The navy chief had expressed an "element of disappointment" after the exercises were not held at the final stages.
The navy chief is also likely to discuss the delivery schedule of the Akula Class Nerpa nuclear submarines and the aircraft carrier Admiral Gorshkov.
Under a confidential pact, India is leasing an Akula Class submarine from Russia, which is expected to be delivered by the end of this year.
At present, defence secretary Pradeep Kumar along with defence production secretary Rajkumar Singh are in Russia to discuss the bilateral defence ties.
Read more

Tension rise between China and vietnam

SINGAPORE — China recently launched an oil and natural gas drilling platform that may be as significant as military modernization in buttressing Beijing's claims to control most of the islands, water and seabed in the maritime heart of Southeast Asia.

Designed to withstand typhoons, the giant rig was delivered to the state-owned China National Offshore Oil Corp. (CNOOC), the country's largest offshore energy producer. The company says it plans to use the platform to start drilling in the South China Sea in July.

It has not said where, but China's Global Times said that the deepwater rig, which is taken to its destination by powerful tugs, would "help China establish a more important presence in the largely untapped southern part of the South China Sea."

It is in this zone, which includes the widely-scattered Spratly Islands, that China's sweeping South China Sea claim overlaps with those of Taiwan and four Southeast Asian states — the Philippines, Vietnam, Malaysia and Brunei.

China's increasingly assertive policy in the South China Sea dispute was underscored last weekend when Beijing rebutted a protest that it had violated Vietnam's sovereignty. Hanoi said that three Chinese marine surveillance ships had damaged the cables of a seismic survey vessels operated by PetroVietnam, the state oil and gas firm, as it worked off the coast of central Vietnam.

According to Hanoi, the clash occurred just 215 km from Vietnam's shore, deep inside its Exclusive Economic Zone. China responded by saying that the measures taken by Chinese authorities are "normal marine law enforcement and surveillance activities undertaken in territorial waters under China's jurisdiction."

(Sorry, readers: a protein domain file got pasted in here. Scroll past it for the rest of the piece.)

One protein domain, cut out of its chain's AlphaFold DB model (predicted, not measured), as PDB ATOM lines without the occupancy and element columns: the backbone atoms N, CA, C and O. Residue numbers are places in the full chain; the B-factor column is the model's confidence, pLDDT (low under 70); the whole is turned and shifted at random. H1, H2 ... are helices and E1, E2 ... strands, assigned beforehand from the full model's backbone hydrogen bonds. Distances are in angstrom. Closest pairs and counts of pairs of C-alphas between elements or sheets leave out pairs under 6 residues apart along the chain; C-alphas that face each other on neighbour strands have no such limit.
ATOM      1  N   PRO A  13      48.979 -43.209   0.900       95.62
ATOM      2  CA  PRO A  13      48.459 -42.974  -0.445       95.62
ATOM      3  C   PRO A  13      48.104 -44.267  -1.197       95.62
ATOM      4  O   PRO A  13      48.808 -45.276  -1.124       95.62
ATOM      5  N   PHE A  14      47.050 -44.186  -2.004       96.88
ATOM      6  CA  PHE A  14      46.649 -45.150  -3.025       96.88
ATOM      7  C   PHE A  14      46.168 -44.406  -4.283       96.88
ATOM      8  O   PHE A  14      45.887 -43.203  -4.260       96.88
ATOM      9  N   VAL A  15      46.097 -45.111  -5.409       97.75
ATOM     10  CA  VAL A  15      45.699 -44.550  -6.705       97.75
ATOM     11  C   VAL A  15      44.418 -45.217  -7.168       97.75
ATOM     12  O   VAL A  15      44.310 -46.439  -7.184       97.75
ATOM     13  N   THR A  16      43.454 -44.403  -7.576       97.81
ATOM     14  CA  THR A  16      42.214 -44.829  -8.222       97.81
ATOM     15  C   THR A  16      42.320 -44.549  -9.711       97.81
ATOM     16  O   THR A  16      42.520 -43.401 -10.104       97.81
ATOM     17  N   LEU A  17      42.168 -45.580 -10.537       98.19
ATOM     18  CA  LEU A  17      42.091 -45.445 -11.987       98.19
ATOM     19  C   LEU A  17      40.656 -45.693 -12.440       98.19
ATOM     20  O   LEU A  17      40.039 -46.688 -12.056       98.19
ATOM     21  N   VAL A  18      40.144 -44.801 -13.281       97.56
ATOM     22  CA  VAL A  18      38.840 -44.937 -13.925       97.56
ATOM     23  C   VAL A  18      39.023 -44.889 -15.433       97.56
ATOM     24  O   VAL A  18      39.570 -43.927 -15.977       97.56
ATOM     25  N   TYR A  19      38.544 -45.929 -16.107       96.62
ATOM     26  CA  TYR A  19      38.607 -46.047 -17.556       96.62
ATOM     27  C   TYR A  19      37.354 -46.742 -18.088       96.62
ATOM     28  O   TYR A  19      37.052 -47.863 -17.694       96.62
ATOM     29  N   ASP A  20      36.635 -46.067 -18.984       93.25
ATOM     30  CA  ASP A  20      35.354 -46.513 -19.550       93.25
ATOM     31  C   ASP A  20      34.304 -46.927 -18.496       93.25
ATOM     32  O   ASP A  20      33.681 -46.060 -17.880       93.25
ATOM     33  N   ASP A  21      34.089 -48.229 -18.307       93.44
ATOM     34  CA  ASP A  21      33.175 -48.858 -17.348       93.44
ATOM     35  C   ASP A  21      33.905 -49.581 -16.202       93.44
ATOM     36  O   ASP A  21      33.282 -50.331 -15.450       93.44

China claims control over approximately 80 percent of the South China Sea, as far south as waters off Indonesia's Natuna Island and the Malaysian state of Sarawak. But so far, China has limited its unilateral oil and gas search to the northern sector, which is contested only by Taiwan.

However, China's military power is growing and demand for energy to fuel its turbo-charged economy is increasing. As a result, China is becoming more assertive in protecting its island and maritime boundary claims, and the economic resources they contain.

The Global Times, which often voices nationalistic views, said that energy-thirsty countries around the South China Sea had been tapping Chinese petroleum resources for years. It quoted Song Enlai, chairman of CNOOC's board of supervisors, as saying that the losses in oil and gas for China were equivalent to 20 million metric tons of oil annually, about 40 percent of the country's total offshore production.

"The value of the South China Sea natural resources is immense," said Zhao Ying, a scholar with the Chinese Academy of Social Sciences. "Now that technologies are available for China to tap resources there, efforts to guard its operations and deter foreign illegal exploration become meaningful and necessary."

According to Chinese officials, 180 oil and gas fields and more than 200 prospective reservoirs had been found in the South China Sea by mid-2010, with most located in water depths at between 500 and 2,000 meters.

China's Xinhua news agency said that CNOOC plans to invest $31 billion to drill 800 deepwater wells to raise its output of oil and gas from deepwater zones to the equivalent of 500 million tons of oil by 2020. This investment is expected to be spread over prospective areas in the East China and Yellow seas, as well as the South China Sea.

The new Chinese rig, the first in a planned series, was launched May 23 in a blare of publicity in the official media. It will enable China to cease being totally reliant on foreign contractors for deep-sea drilling and allow it to explore in waters up to 3,000 meters deep, six times deeper than before.